The Shot

Brand Names


Recent News Regarding Depo-Provera

How It Works

Depo-Provera is a shot with long-acting form of the hormone progestin (medroxyprogesterone acetate). Progestin prevents ovulation (the release of an egg from one of the ovaries). Depo-Provera also works to prevent pregnancy by thickening the cervical mucus, which prevents sperm from reaching and fertilizing the egg.

Oral contraceptives are only to be utilized as a form of birth control and do not protect against the transmission of HIV (AIDS) or other sexually transmitted infections (STIs).

How to Use

A health care provider must administer Depo-Provera. The shot is injected in the buttock or upper arm. Although Depo-Provera is active for 14 weeks, you must get the shot every 12 weeks for it to be effective.


When Depo-Provera is the only birth control method utilized and is used exactly as directed, it is over 99% effective at preventing pregnancy.


Depo-Provera costs $35-75 per injection. Each injection is effective for three months.


The most obvious benefit of the Shot is the ease and convenience of getting it only every 12 weeks. Women who use Depo-Provera appreciate that there is no daily pill to remember.

The Shot can be an effective method of birth control when used as specified. Unlike regular birth control pills, it contains no estrogen and might not cause the typical side effects associated with the other pills, such as breast tenderness and nausea.

Many organizations consider Depo-Provera to be compatible with breastfeeding, because only small amounts of progestin pass through the breast milk. Progestin is not shown to have adverse effects on a baby’s health, weight gain or development. Talk to your healthcare provider about when is the best time to get the Shot after childbirth.

The Shot has been shown to have the following possible benefits:

  • Menstrual cycle blood flow may become lighter (reducing the chances of anemia).
  • Cramps or other pain during menstruation may become less frequent.
  • Acute pelvic inflammatory disease may occur less frequently.
  • Risk of endometrial cancer may be decreased.


Depo-Provera has been confirmed by the FDA to cause loss of bone density. Recent studies indicate that the osteoporotic (loss of bone tissue) effects may increase with continued usage of Depo-Provera and may be irreversible.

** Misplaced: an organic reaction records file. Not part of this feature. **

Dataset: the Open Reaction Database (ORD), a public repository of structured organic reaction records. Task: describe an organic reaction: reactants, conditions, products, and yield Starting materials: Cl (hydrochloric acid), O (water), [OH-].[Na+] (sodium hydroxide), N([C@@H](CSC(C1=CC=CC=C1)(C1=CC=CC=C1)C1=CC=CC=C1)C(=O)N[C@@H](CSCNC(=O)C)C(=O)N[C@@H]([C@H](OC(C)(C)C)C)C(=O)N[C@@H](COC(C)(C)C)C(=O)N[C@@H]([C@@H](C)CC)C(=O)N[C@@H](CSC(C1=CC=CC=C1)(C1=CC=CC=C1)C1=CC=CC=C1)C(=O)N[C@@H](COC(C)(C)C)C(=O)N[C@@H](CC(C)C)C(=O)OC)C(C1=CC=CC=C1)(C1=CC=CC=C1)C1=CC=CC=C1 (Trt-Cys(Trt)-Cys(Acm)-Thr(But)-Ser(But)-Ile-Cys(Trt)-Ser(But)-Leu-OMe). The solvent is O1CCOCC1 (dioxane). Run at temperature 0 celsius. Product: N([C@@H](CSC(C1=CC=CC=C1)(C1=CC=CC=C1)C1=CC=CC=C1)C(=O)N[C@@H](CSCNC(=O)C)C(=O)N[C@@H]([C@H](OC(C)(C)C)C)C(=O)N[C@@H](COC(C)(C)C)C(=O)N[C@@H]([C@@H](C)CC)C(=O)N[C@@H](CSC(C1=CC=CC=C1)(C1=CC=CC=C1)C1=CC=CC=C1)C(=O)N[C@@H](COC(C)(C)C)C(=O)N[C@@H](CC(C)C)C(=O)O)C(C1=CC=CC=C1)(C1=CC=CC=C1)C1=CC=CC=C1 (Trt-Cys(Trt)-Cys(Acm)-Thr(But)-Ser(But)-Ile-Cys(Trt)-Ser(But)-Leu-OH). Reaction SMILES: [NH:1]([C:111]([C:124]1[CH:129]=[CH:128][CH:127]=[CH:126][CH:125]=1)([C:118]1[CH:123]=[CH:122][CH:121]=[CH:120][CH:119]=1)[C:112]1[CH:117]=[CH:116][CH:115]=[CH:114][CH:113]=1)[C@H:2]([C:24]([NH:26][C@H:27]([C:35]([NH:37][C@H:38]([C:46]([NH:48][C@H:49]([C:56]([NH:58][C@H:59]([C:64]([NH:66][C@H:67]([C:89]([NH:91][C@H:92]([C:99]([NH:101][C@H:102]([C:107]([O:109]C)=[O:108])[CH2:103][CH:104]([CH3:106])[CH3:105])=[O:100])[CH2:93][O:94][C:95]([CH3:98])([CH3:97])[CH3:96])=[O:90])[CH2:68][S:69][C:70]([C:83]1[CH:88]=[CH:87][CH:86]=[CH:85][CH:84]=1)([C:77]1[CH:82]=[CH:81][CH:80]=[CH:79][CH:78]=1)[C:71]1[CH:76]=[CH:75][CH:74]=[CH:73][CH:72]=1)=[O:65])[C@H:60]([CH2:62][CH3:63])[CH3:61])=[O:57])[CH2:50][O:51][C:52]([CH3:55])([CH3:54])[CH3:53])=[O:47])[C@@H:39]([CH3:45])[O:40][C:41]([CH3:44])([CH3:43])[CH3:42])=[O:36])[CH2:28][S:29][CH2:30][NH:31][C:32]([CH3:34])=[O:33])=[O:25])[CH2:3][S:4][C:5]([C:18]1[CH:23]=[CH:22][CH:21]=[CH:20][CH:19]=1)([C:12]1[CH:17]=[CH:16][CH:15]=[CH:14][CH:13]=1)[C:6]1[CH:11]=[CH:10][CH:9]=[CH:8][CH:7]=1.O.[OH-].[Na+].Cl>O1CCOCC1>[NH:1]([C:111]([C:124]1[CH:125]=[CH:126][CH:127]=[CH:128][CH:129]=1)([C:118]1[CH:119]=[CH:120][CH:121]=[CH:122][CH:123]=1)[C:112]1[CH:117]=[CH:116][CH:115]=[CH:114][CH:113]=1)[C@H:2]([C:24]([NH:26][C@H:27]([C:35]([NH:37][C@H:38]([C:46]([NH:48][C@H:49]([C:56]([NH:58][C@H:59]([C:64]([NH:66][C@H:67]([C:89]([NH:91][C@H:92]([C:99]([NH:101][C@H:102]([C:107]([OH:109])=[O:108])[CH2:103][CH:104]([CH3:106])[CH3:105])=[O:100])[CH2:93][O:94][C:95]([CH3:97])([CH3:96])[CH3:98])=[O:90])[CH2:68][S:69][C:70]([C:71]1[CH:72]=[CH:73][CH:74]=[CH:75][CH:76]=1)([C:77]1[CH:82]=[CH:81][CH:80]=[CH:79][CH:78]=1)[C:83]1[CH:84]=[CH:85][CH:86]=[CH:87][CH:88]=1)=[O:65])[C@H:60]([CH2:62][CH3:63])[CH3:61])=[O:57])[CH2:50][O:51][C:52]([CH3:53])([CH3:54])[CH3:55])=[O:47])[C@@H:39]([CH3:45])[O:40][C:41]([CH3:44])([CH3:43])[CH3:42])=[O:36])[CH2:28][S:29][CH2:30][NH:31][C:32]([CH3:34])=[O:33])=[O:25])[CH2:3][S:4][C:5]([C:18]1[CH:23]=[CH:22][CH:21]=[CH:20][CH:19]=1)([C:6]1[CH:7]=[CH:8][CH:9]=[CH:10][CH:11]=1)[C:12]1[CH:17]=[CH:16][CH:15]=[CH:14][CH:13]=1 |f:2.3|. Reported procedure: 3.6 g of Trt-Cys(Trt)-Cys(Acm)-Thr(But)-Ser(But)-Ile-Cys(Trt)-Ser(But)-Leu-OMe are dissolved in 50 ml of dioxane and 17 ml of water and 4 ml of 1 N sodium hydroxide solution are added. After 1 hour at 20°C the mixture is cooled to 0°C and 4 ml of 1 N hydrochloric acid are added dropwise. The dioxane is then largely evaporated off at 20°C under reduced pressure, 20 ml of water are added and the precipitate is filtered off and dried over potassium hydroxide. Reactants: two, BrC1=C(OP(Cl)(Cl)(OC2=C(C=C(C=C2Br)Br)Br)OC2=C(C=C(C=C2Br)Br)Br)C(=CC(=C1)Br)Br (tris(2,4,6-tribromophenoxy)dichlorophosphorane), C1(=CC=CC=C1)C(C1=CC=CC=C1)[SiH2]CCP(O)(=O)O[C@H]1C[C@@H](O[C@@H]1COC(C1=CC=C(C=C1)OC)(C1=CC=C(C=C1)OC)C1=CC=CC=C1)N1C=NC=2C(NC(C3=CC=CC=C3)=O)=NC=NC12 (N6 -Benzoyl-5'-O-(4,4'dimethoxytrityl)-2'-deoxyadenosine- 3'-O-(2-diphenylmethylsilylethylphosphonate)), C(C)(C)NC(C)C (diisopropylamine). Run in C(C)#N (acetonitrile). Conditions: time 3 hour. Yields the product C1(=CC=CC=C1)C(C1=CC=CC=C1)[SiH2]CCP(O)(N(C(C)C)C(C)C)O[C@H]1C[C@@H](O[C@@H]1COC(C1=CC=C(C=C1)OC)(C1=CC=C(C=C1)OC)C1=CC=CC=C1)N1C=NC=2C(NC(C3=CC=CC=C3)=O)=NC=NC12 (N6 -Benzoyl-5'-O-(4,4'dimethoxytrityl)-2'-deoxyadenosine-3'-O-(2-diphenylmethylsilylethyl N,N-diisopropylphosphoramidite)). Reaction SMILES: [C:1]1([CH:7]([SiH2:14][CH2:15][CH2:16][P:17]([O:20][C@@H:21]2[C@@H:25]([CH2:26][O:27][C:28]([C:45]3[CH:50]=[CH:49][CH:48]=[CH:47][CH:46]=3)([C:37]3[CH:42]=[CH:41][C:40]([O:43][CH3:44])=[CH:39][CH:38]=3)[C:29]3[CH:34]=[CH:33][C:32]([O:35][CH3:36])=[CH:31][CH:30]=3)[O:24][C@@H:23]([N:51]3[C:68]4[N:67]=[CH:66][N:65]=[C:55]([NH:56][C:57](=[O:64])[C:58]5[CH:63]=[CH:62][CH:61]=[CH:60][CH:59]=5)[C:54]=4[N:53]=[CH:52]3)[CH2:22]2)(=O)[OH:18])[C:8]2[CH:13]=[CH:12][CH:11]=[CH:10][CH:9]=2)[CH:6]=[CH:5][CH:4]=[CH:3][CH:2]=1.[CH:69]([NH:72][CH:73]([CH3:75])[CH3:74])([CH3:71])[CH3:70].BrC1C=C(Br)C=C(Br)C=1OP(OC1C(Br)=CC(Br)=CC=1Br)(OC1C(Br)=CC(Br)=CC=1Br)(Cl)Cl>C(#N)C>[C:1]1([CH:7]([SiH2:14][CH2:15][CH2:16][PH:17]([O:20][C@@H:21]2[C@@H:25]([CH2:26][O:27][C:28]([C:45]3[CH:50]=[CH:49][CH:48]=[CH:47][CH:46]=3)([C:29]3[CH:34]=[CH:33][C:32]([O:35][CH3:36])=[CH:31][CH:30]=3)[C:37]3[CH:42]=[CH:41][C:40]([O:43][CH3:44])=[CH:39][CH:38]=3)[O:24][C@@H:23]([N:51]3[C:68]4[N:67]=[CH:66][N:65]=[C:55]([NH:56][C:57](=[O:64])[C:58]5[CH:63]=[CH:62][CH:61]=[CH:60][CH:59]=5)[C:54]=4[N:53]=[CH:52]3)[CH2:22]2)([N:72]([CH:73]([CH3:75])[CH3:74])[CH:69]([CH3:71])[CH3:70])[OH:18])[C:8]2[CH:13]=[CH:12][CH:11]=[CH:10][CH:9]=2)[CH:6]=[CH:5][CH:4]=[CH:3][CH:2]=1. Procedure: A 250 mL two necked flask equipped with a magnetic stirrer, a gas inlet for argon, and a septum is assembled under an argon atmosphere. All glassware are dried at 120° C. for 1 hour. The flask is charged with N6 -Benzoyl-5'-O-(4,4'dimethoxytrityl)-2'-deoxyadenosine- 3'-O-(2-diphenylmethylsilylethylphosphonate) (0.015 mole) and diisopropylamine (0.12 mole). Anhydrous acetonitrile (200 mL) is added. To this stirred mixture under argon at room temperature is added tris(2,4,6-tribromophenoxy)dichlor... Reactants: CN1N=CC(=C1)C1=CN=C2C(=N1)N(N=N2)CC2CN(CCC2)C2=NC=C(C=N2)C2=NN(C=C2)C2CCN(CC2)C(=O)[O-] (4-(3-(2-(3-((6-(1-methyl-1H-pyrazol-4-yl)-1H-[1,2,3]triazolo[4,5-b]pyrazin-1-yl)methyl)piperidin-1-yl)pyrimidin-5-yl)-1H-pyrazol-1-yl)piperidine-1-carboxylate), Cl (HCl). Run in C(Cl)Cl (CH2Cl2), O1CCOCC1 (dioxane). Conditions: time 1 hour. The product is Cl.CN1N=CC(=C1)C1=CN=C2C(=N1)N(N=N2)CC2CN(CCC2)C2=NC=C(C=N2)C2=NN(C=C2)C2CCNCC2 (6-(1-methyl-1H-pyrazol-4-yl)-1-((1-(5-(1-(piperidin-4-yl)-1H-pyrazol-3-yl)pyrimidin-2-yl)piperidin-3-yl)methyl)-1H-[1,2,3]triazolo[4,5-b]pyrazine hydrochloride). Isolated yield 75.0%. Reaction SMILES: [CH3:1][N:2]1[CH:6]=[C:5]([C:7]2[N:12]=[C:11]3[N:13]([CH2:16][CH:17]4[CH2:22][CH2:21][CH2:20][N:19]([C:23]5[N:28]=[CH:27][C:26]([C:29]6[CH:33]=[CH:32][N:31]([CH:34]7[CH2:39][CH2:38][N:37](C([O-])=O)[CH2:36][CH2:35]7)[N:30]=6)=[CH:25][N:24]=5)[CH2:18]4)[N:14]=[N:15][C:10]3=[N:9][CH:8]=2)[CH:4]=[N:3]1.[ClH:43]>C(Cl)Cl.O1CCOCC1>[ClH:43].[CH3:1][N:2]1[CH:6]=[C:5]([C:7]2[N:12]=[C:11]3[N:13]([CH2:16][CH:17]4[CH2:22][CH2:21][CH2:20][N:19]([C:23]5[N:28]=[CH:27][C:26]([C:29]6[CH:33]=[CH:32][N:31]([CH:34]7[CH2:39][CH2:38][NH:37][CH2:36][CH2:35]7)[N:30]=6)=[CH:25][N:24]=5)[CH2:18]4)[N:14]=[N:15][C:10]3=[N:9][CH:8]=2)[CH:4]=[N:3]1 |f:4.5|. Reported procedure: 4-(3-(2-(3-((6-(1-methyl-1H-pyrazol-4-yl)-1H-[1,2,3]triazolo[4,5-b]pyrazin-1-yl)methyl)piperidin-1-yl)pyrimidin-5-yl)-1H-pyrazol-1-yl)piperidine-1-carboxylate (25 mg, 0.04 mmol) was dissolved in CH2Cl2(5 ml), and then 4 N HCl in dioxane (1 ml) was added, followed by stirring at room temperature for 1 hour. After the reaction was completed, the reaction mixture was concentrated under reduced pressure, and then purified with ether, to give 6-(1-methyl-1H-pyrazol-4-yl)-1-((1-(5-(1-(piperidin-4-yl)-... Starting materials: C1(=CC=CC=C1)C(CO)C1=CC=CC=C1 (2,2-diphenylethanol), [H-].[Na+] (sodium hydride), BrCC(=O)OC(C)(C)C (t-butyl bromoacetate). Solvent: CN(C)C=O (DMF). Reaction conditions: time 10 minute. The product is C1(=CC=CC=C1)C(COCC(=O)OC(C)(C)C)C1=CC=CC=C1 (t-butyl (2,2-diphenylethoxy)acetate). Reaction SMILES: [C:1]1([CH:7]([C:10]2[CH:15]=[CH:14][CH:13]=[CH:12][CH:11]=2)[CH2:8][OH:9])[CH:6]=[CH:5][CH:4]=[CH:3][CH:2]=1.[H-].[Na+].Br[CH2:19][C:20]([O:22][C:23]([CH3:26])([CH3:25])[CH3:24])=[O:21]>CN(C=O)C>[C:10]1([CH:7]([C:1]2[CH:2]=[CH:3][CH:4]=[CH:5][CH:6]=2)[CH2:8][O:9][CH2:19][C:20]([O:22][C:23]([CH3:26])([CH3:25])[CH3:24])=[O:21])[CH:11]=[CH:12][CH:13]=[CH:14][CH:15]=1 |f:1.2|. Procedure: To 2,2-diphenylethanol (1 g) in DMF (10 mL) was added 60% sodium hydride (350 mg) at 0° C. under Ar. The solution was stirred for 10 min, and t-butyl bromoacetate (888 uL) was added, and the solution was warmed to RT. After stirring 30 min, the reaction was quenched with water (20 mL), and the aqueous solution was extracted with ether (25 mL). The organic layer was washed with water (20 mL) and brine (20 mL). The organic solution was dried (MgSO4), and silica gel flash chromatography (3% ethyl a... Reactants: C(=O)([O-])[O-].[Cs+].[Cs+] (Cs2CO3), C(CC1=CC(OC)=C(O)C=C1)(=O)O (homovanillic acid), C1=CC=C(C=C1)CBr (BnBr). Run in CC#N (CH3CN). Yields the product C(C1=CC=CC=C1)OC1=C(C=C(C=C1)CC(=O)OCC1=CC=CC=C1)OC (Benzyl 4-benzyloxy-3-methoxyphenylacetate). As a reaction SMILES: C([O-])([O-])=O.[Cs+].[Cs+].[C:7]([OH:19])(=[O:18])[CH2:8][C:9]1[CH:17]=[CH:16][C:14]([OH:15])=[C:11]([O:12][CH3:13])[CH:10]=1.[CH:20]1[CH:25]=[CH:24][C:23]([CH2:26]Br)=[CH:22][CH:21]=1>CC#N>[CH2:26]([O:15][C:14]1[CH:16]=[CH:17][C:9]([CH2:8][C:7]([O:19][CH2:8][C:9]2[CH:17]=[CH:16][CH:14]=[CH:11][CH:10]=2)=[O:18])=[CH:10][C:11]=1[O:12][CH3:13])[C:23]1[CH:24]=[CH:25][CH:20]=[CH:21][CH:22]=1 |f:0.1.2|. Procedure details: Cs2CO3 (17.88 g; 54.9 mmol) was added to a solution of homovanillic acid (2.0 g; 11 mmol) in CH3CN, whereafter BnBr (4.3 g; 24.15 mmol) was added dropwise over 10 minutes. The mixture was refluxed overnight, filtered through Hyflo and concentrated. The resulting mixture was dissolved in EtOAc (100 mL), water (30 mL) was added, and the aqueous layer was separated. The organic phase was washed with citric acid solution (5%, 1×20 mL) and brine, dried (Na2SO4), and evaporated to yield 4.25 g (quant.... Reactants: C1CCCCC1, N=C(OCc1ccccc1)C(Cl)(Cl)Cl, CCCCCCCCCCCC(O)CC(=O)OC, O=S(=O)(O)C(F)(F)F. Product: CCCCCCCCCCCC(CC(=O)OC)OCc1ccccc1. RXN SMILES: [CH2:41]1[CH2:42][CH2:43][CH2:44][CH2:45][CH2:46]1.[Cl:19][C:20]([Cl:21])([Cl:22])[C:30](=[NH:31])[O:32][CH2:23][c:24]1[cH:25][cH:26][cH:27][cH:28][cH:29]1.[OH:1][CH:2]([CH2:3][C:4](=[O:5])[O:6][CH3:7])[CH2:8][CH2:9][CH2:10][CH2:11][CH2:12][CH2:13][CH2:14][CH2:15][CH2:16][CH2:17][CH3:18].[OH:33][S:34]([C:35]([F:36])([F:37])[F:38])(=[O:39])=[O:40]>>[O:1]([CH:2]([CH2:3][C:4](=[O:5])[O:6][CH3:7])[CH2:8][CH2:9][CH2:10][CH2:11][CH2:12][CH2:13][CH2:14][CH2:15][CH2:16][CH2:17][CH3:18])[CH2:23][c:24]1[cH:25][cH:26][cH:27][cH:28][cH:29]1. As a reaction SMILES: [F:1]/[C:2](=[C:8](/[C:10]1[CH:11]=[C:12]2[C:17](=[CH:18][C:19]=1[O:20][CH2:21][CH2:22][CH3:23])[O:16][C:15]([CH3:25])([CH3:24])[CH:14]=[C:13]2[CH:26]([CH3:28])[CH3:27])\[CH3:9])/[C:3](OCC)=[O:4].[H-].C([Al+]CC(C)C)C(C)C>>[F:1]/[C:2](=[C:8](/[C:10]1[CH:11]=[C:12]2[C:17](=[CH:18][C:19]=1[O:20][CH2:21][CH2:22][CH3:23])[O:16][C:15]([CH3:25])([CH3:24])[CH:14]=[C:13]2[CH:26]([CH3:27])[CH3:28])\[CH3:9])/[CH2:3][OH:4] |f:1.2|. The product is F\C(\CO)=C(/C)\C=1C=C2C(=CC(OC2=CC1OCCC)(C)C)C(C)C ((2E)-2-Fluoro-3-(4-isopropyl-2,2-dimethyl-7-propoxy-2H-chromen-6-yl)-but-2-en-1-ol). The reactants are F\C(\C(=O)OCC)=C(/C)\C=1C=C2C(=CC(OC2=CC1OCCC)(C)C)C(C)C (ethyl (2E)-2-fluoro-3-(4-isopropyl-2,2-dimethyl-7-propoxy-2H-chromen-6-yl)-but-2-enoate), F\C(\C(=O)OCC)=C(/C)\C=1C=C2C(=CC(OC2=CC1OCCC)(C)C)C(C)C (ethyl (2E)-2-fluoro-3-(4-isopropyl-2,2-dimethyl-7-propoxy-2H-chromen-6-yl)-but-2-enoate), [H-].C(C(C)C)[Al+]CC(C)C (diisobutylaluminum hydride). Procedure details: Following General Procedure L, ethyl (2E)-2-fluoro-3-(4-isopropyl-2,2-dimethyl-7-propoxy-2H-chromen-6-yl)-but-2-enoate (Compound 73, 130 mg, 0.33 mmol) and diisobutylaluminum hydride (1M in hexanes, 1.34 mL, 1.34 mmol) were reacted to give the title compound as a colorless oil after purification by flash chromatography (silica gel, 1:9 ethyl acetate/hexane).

Additionally, Depo-Provera may be one of 49 drugs that can cause drug-induced Parkinsonism. While this condition is reversible, many people are misdiagnosed with Parkinson’s disease when they actually have drug-induced Parkinsonism. If you experience symptoms of Parkinson’s, be sure to tell your doctor that you have received the Depo-Provera shot.

All combination estrogen and progestin contraceptives carry a risk of stroke, heart attack and blood clots, especially for women who smoke and/or are older than 35. Women who are taking oral contraceptives should not smoke.

Possible side effects include

  • Irregular menstrual bleeding, spotting between periods or no period at all
  • Ovarian cysts
  • Weight changes
  • Mood changes, headaches or depression
  • Decreased libido (sex drive)
  • Nausea or fatigue
  • Breast tenderness

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Do You Know Which Birth Control Method is the Most Effective?

Friday 10/18/2013

Do You Know Which Birth Control Method is the Most Effective?

Posted In: Birth Control News

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Birth Control News

How effective is your birth control?

For sexually active women, he effectiveness of birth control depends on how perfectly they use it. For this reason, there are two kinds of effectiveness rates. One measurement is for perfect use, as the method is tested in the lab or used in real life with no mistakes.

The other is typical use, the average including people who don’t always use the method correctly or every time sexual intercourse takes place.

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